President Goodluck Jonathan vowed on Saturday to crush the terrorists who set off a series of bombs across Nigeria on Christmas Day, while he visited a church in which one bomb killed at least 37 people.
The blasts, including three aimed at churches, raised fears that Boko Haram, a movement styled on the Taliban and whose name means Western education is forbidden, is trying to ignite sectarian strife in Nigeria, Africa's most populous nation and top oil producer.
Jonathan is expected to make an address to the nation this evening around 8 p.m. (1900 GMT), his aides said.
The deadliest attack struck St. Theresa's Catholic church in Madalla, on the edge of the capital, Abuja, killing 37 people and wounding 57, according to the latest toll.
A spokesman for the emergency services said the country was on high alert, with an expanded security presence, for New Year.
During a brief visit to the church, amid tight security by dozens of armed soldiers, Jonathan offered condolences to relatives of the victims, many of them weeping after a vigil.
We assure Nigerians that we will protect them. We have taken some steps which I'm going to announce tonight, he said in informal comments to relatives while at the church.
We will crush the terrorists. If there are institutions ... which are harbouring terrorists, we will deal with them.
Traces of the devastation were still clear, with the church windows shattered and glass on the ground.
Jonathan, criticised for what was seen as a slow response to the bombings, stepped up his rhetoric on Friday night with a promise to fight Boko Haram.
National Emergency Management Agency (NEMA) spokesman Yushua Shuaib said authorities were on full alert.
We are hopeful there won't be any untoward development. The government has put security throughout the federation, including near the flashpoints. We are optimistic, but we are fully mobilised, he told Reuters.
The government held an emergency meeting with security officials on Thursday and is also looking at using other channels to stop the conflict, which started as a local northern problem but is fast destabilising the whole country.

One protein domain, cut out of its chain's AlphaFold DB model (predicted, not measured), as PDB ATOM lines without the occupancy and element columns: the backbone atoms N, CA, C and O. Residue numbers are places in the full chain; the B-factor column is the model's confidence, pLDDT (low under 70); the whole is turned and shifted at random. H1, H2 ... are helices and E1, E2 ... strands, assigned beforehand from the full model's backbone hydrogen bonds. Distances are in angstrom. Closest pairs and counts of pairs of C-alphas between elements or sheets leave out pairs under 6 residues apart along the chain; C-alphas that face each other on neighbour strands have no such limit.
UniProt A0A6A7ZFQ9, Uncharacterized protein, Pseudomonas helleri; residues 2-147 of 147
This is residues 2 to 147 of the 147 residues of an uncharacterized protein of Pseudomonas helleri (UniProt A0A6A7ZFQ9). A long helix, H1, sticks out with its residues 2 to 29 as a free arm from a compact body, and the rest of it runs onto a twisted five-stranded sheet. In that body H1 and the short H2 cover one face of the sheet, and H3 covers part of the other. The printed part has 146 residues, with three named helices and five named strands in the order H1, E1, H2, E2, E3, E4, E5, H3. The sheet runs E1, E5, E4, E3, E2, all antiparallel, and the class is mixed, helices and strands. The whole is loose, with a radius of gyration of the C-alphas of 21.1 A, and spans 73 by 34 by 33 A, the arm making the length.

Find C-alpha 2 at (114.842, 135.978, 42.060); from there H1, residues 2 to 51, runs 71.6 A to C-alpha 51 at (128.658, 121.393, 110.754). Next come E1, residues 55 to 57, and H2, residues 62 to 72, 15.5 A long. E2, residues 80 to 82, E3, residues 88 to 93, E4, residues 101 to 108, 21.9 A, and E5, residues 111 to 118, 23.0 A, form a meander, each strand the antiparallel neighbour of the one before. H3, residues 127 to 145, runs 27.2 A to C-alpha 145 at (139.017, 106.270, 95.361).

National Security Adviser General Owoye Andrew Azazi has told Reuters the security services were considering making contact with moderate members of Boko Haram via back channels, even though explicit talks are officially ruled out.
In the central Nigerian city of Jos, which was also bombed at Christmas, two dozen armoured personnel carriers were patrolling the streets ahead of New Year celebrations.
The commissioner of police for Plateau state, Dipo Ayeni, told Reuters: We have obtained this tactic of a show of force so that we can celebrate the New Year without any hindrance, and so there should be no cause for panic.
The bombings by the northern-based movement have strained Nigeria's already fractious north-south divide.
The events that caused Nigeria's civil war are repeating themselves, said Uche Udemezue, an Igbo housewife in the southeast, referring to the secessionist war of her people against northern rulers in which more than a million people were killed in the late 1960s.
The north should know nobody has a monopoly on violence.
Attacks in and around the capital - including one on the U.N. headquarters in August that killed at least 24 people - suggest Boko Haram is trying to raise its profile and spread out from its heartland in the northeast.
(Additional reporting by Tife Owolabi in Jos and Anamesere Igboeroteonwu in Onitsha; Writing by Tim Cocks; editing by Tim Pearce)